In this podcast, Jules Willcocks chats to Kirsten McKenna about self-efficacy.
Summary Writer: Alice Sun
Script Writer: Kirsten McKenna, Jules Willcocks
Editor: Kirsten McKenna
Interviewer: Jules Willcocks
Interviewee: Kirsten McKenna
Kirsten is Founder and principal consultant of two purpose driven businesses – Cortex Consulting and Winefulness in Sydney, Australia. Kirsten focuses on igniting and cultivating curiosity within individuals, inspiring teams and engendering positive change in organisational cultures. As an accomplished leadership and performance coach, well-being expert & author of the book Lead Well: How to Show Up Consistently Well in Leadership and Life, Kirsten is passionate about human potential.
With degrees in psychology, education and physical and health education, Kirsten translates science into practical tools to help individuals, teams and organisations thrive. As a transformational coach, she supports others in sifting through the overwhelm in order to cultivate clarity, confidence and grit. A soccer-Mum, avid runner, triathlete, insatiable reader and yoga teacher, the free time that Kirsten does have is all about family, friends, fitness and personal growth.
Jules Willcocks is an Emergency Medicine Consultant and the Director of Prevocational Education and Training at Gosford Hospital.
His interest is in bringing out the best in people principally through mentoring and coaching. He firmly believes that wellbeing is a crucial part of this and that you cannot look after someone to the best of your abilities if you yourself are not well.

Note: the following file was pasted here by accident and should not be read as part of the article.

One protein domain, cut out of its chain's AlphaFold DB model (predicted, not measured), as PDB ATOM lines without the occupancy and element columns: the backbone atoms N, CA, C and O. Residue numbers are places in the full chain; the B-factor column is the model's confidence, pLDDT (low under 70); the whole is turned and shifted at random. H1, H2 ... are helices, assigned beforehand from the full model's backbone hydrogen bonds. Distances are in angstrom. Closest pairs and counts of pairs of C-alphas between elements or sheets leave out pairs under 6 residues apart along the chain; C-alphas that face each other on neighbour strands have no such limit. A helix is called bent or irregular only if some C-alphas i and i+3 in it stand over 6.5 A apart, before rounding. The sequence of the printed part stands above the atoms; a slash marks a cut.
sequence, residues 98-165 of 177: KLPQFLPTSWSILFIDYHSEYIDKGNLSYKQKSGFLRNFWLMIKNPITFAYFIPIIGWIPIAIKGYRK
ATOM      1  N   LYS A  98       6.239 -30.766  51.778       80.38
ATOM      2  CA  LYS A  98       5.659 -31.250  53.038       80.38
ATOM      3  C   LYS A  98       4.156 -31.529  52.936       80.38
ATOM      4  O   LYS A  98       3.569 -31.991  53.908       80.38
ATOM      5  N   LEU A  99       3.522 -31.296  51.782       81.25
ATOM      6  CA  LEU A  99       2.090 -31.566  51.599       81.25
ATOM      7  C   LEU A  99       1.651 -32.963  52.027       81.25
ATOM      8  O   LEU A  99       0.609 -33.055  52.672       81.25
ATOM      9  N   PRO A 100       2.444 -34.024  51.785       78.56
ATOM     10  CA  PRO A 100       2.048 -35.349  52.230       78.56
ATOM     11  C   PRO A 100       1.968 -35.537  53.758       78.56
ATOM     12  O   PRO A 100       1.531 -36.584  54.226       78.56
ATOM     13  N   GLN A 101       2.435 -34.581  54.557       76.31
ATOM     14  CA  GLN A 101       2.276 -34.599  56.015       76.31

He trained as an executive coach and has a particular interest in financial wellness for doctors.
He is married with two boys, which is why he’s not living a degenerate life in Las Vegas and loves playing poker and fine single malt Islay whisky.
Kirsten McKenna, Founder of Cortex Consulting and Winefulness, Performance Coach & Speaker, Sydney, Australia
Psychologist Albert Bandura first described the self-efficacy theory in the 1970’s. In recent years, self-efficacy has become increasingly applied in various fields including education, business and more recently in medicine. In this podcast, Kirsten McKenna talks about its relevance to junior doctors.
In order to improve self-efficacy, junior doctors should aim to continue practicing and gaining feedback from challenging tasks, observing other doctors and asking questions, continue to have a positive outlook prior to challenging experiences and genuinely prioritising their wellbeing
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